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Conference to explore collaborations between Indian tribes, states

Tuesday, March 06, 2018

LAWRENCE – American Indian law scholars and advocates will gather at the University of Kansas this week to discuss “Tribal-State Collaborations: Advantages & Obstacles” during the 22nd annual Tribal Law & Government Conference.

The conference will run from 8:30 a.m. to 4:30 p.m. Friday, March 9, in 104 Green Hall.

“In the modern era, tribes have an increasing presence beyond the reservation. As a result, interactions between tribes and states and localities have also increased by necessity,” said Elizabeth Kronk Warner, professor of law and director of KU’s Tribal Law & Government Center. “This conference explores obstacles to effective collaboration between these sovereign entities, as well as offering insights into best practices.”

Judge William Thorne, the first Native American appointed to the Utah judiciary, will deliver the keynote address. Thorne began his service as a tribal court judge in 1979 with an appointment as a pro tem judge on the Ute Mountain Ute Tribal Court. Since then, he has served as a tribal judge in Utah, Idaho, Colorado, New Mexico, Arizona, Nevada, Montana, Wisconsin, Washington, Michigan and California. In 2000, Thorne was appointed to the Utah Court of Appeals after serving 14 years as a state trial judge. He is now retired.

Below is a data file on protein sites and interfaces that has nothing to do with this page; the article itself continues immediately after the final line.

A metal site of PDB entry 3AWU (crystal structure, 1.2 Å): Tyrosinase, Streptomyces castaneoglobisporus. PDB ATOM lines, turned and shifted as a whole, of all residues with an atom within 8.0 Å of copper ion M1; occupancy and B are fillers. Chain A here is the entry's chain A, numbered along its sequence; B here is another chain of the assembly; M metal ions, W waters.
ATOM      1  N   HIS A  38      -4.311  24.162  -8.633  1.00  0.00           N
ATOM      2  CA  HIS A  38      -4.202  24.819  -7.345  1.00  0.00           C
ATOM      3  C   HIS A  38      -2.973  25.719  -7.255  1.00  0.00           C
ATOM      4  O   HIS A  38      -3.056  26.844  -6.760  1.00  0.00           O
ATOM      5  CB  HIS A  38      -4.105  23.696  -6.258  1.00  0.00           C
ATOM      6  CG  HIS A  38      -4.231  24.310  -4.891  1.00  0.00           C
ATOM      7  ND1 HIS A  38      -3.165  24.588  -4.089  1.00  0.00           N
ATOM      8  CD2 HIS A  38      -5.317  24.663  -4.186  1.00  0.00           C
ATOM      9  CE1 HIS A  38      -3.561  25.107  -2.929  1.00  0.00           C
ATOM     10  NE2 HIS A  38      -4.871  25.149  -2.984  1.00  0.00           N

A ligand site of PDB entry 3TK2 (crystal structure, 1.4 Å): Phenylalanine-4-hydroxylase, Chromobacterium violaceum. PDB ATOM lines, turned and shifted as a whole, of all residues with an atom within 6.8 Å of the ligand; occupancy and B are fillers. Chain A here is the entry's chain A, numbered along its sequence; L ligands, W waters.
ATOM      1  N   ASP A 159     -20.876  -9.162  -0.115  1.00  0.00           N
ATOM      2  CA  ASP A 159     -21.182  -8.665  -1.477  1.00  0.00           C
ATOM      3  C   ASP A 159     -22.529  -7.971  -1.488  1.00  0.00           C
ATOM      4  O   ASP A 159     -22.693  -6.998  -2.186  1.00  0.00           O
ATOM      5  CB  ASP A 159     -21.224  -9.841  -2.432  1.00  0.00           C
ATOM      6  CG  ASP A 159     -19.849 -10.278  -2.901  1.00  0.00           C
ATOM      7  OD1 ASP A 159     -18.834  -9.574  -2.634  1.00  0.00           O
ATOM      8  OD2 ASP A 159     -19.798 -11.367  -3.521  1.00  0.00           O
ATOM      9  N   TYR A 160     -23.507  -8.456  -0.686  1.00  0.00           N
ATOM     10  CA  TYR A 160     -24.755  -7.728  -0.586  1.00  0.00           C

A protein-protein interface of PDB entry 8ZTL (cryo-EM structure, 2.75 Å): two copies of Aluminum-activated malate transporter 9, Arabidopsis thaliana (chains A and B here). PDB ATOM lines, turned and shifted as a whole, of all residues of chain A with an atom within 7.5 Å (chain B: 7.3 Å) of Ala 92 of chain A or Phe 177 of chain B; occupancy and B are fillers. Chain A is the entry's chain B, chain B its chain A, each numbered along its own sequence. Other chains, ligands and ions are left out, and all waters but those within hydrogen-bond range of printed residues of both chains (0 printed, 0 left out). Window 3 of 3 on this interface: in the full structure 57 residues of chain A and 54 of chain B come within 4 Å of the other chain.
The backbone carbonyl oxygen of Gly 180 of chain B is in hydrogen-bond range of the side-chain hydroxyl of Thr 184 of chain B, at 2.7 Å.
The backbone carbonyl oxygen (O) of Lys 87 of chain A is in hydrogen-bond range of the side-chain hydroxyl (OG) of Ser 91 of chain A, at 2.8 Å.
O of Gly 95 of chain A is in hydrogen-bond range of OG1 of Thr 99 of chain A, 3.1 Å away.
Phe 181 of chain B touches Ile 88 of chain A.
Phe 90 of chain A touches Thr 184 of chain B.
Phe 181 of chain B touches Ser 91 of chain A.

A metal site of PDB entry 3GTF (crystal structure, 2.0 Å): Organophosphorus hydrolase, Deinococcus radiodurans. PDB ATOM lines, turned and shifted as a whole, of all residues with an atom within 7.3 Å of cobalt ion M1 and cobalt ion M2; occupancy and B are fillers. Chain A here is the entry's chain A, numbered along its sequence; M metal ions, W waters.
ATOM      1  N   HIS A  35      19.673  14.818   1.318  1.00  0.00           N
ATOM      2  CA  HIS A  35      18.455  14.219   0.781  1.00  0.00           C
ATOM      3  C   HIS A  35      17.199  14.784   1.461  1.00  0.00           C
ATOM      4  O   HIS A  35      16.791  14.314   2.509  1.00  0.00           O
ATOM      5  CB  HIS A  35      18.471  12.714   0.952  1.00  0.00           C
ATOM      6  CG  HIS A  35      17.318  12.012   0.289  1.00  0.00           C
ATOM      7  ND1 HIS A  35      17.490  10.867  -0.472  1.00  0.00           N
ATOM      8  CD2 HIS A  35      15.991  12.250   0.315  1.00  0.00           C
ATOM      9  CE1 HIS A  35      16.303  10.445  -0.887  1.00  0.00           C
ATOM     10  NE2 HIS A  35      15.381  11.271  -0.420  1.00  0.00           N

Other presenters:

  • Sarah Deer, professor, KU
  • Matthew L.M. Fletcher, professor and director, Indigenous Law & Policy Center, Michigan State University College of Law
  • Tonya Kowalski,  professor, Washburn University School of Law
  • Hon. Michael Petoskey, chief judge, Pokagon Band
  • Victoria Sweet, program attorney, National Council of Juvenile and Family Court Judges
  • Hon. Korey Wahwassuck, judge, Ninth Judicial District, Minnesota
  • Heather Whiteman Runs Him, staff attorney, Native American Rights Fund.

Thorne’s address will be followed by two panel discussions exploring collaborations between state and tribal courts and tribal-state collaborations related to law enforcement, cultural preservation and the Indian Child Welfare Act. The program will conclude with an ethics presentation on maintaining tribal confidences.

The event is open to the public, but the registration deadline has passed. Walk-in registrations may be accommodated by contacting Emily Sharp.

Five hours of continuing legal education credit, including one hour of ethics, are approved in Kansas and Missouri. Preview the schedule on the conference website.